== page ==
If you are blessed to still have living relatives who grew up in the ’40s, ’50s and ’60s, it’s likely they are a little confused as to how we can make so much more money than they did, yet always have money problems. You can call it old fashioned, but many of the rules they followed when it came to money could hold the keys to you getting your finances right today. Some examples:
Don’t spend money you don’t have. Previous generations planned their spending around the money they actually had coming in. For example, my mother, who was born in the 1940s, knew exactly how much she expected to spend on groceries every two weeks, practically to the penny.
Don’t borrow money without a real plan for paying it back. Earlier generations did not have the easy access to credit that we take for granted today. They couldn’t even access their own credit reports. As a result, they were less likely to recklessly create debt, for example, by abusing credit cards.
When you have less income or want to save for something extra, you either cut expenses or find a way to make extra money. Borrowing was a last, not first, resort. For example, my mother, a single parent raising four children, often took a second, part-time job every fall in order to afford Christmas presents for our family. Today, too many of us just charge it and forget it, then wonder why our finances are drained by interest payments and fees.
Don’t let your eyes be bigger than your stomach. Remember when your parents warned you against the “see food” diet?: “No, you can’t have that! Just because you see it doesn’t mean you have to eat it.” They knew that consuming everything you have access to is a recipe for gluttony, insatiable greed and poor health. Well the same applies to consumer spending and your financial health. Just because you see it (especially in the possession of another person), doesn’t mean you can afford to have it. To paraphrase the moral of the book Green With Envy by Shira Boss: Keeping up with the Joneses often means following them into debt slavery.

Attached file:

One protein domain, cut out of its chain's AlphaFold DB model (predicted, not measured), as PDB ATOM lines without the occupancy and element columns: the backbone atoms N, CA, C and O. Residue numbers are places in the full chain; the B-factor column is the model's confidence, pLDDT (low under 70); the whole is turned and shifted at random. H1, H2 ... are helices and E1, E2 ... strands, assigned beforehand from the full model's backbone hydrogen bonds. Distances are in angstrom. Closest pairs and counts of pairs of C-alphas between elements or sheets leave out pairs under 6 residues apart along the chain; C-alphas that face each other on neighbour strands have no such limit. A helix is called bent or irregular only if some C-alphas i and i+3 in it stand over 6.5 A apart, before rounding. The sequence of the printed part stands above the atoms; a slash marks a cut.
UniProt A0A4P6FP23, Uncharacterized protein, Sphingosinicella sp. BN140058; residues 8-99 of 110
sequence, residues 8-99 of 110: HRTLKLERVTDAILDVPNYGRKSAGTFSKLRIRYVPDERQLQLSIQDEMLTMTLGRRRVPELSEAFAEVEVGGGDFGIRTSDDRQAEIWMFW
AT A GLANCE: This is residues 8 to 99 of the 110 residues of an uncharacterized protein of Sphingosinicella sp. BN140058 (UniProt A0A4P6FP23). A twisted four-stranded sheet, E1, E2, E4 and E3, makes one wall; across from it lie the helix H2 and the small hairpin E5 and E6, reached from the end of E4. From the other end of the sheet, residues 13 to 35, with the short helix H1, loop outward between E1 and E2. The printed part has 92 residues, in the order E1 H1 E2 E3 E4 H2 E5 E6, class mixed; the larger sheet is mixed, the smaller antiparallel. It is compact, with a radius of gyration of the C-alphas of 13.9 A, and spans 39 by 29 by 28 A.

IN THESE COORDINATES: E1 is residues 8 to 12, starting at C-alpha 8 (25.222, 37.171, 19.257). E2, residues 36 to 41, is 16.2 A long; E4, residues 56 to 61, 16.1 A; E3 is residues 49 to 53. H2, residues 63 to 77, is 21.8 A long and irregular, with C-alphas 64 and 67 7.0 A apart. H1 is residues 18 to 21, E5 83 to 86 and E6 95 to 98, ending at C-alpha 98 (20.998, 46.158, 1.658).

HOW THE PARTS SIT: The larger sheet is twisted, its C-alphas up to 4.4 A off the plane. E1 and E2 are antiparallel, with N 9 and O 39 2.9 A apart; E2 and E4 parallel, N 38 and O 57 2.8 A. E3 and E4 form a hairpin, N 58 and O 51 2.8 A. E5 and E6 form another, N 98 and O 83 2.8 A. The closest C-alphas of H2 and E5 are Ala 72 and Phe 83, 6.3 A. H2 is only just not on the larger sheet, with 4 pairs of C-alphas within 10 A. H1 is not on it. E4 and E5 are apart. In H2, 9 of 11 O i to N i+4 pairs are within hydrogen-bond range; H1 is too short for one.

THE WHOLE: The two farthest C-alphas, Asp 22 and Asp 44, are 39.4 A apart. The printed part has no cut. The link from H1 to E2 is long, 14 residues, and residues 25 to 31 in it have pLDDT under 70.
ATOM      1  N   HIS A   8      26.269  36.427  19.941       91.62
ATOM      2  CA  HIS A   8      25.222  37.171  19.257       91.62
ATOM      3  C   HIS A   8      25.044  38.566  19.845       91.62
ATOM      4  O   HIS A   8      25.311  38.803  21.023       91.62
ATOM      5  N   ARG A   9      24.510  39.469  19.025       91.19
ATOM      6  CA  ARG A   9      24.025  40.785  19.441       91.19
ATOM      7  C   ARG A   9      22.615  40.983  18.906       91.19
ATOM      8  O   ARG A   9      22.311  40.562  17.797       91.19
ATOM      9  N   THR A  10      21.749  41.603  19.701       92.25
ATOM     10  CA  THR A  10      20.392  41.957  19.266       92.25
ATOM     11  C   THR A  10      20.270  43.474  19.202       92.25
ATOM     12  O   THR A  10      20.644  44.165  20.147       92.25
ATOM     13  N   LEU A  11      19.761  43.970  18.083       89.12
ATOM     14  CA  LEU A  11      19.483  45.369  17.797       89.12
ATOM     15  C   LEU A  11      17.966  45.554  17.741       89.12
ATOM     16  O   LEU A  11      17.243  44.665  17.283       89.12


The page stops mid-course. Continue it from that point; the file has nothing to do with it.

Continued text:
And finally, cash is king. Do I really need to explain this one? Credit is convenient, but it is not meant to be a substitute for cash, and you pay a high price for the instant gratification it delivers.
Yeah, earlier generations of African Americans may have been poor, but at least they knew it and did not take the value of a hard-earned dollar for granted. Moreover, they appreciated financial freedom and loathed being obligated to others by debt. Today, we are happy slaves to debt, convinced that we’re not really broke as long as we have at room on at least one credit card–no matter the cost.
Maybe we got off track when we began accepting the crafted messages and images of the happy families we see in the television commercials over the truth of the experiences of our own, real families. Whatever. It’s long past time we remember that the rules of money never change. To get on the track to new wealth, you may need to go old school.